The number is considered the “absolute minimum” as many conflict deaths, as well as lives lost to the secondary effects of violence such as lack of food, water, adequate healthcare and exposure to the elements, could not be verified.
The UNAMI report comes as the Iraqi government struggles to maintain security in the country in the face of an increase in Isis car and suicide bombings, while Iraqi forces try to dislodge Isis militants from their last stronghold in Mosul in the north.
At least 12,388 people were wounded in 2016. This figure does not include civilian casualties from the restive Anbar province for the months of May, July, August and December.
According to UNAMI figures, the recorded numbers of deaths is slightly down on 2015, when at least 7,515 civilians were killed during the fight to remove the extremists from the third of Iraqi territory they captured in the summer of 2014.
The worst Isis attack in 2016 occurred in July, when a massive suicide bombing in a bustling market area in central Baghdad killed almost 300 people. The incident was the single deadliest attack in the capital in the 13 years since US forces invaded the country to remove Saddam Hussein.
2017 has begun in a similarly bloody manner. Sixty-four people died on Monday alone in five different car bombings across Iraq, and twin bombs in Baghdad on New Year’s Eve killed another 24 people.
“This is, no doubt, an attempt by [Isis] to divert attention from their losses in Mosul and, unfortunately, it is the innocent civilians who are paying the price,” Jan Kubis, the special representative of the UN Secretary-General for Iraq, said in a statement.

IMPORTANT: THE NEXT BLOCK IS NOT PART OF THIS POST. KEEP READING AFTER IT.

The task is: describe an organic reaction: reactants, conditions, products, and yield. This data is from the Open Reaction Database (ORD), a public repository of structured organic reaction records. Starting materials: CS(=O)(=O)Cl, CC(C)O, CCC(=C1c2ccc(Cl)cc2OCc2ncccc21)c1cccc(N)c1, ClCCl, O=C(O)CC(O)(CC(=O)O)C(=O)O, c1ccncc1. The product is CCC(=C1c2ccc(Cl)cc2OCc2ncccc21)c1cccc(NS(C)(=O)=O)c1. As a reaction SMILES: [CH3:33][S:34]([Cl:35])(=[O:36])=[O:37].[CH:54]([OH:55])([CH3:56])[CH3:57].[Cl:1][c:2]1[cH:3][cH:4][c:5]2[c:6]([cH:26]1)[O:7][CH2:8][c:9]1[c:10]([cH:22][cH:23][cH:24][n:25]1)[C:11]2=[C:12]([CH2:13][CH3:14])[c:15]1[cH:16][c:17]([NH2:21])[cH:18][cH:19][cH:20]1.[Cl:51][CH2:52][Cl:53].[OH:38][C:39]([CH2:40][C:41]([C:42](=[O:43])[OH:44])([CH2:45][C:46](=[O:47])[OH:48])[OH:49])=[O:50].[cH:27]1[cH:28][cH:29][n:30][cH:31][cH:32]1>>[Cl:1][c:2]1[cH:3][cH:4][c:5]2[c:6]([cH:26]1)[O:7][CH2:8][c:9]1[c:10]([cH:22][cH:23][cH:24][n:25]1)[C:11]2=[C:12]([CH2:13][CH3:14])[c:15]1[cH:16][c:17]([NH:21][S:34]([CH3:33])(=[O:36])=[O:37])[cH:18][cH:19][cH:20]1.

The latest report did not include casualties among Iraq’s security forces, which have been fighting to eject Isis from Mosul since October. The province in which it is located, Nineveh, saw the highest number of recorded deaths.
Mosul is the second largest Iraqi city and the last urban stronghold the group maintains in the country, but two and a half months in, fighting to recapture it has slowed to a gruelling pace, with just half of the east of the city retaken.
More than 2,000 Iraqi special forces soldiers lost their lives in fighting in November – but the Iraqi government has declined to release figures for government troops and paramilitary forces or release any further data on troop casualties.
Join our new commenting forum
Join thought-provoking conversations, follow other Independent readers and see their replies